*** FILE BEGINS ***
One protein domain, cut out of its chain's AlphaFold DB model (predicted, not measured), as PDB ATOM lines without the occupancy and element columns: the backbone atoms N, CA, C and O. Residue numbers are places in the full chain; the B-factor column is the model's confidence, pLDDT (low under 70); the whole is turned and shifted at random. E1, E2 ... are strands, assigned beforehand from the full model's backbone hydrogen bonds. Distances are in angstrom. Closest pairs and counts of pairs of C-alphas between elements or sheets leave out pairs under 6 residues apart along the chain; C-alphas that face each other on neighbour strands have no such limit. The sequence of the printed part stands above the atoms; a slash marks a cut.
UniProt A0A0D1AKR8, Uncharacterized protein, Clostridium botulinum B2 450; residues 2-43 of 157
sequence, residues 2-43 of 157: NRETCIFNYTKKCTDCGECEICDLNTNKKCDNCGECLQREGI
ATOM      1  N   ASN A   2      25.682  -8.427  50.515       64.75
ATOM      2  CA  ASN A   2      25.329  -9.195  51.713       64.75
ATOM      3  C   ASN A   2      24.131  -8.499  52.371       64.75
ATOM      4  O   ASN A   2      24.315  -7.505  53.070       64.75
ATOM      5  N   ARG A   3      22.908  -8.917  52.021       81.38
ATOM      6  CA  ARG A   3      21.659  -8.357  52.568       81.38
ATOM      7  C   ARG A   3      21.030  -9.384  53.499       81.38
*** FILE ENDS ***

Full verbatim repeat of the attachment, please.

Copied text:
One protein domain, cut out of its chain's AlphaFold DB model (predicted, not measured), as PDB ATOM lines without the occupancy and element columns: the backbone atoms N, CA, C and O. Residue numbers are places in the full chain; the B-factor column is the model's confidence, pLDDT (low under 70); the whole is turned and shifted at random. E1, E2 ... are strands, assigned beforehand from the full model's backbone hydrogen bonds. Distances are in angstrom. Closest pairs and counts of pairs of C-alphas between elements or sheets leave out pairs under 6 residues apart along the chain; C-alphas that face each other on neighbour strands have no such limit. The sequence of the printed part stands above the atoms; a slash marks a cut.
UniProt A0A0D1AKR8, Uncharacterized protein, Clostridium botulinum B2 450; residues 2-43 of 157
sequence, residues 2-43 of 157: NRETCIFNYTKKCTDCGECEICDLNTNKKCDNCGECLQREGI
ATOM      1  N   ASN A   2      25.682  -8.427  50.515       64.75
ATOM      2  CA  ASN A   2      25.329  -9.195  51.713       64.75
ATOM      3  C   ASN A   2      24.131  -8.499  52.371       64.75
ATOM      4  O   ASN A   2      24.315  -7.505  53.070       64.75
ATOM      5  N   ARG A   3      22.908  -8.917  52.021       81.38
ATOM      6  CA  ARG A   3      21.659  -8.357  52.568       81.38
ATOM      7  C   ARG A   3      21.030  -9.384  53.499       81.38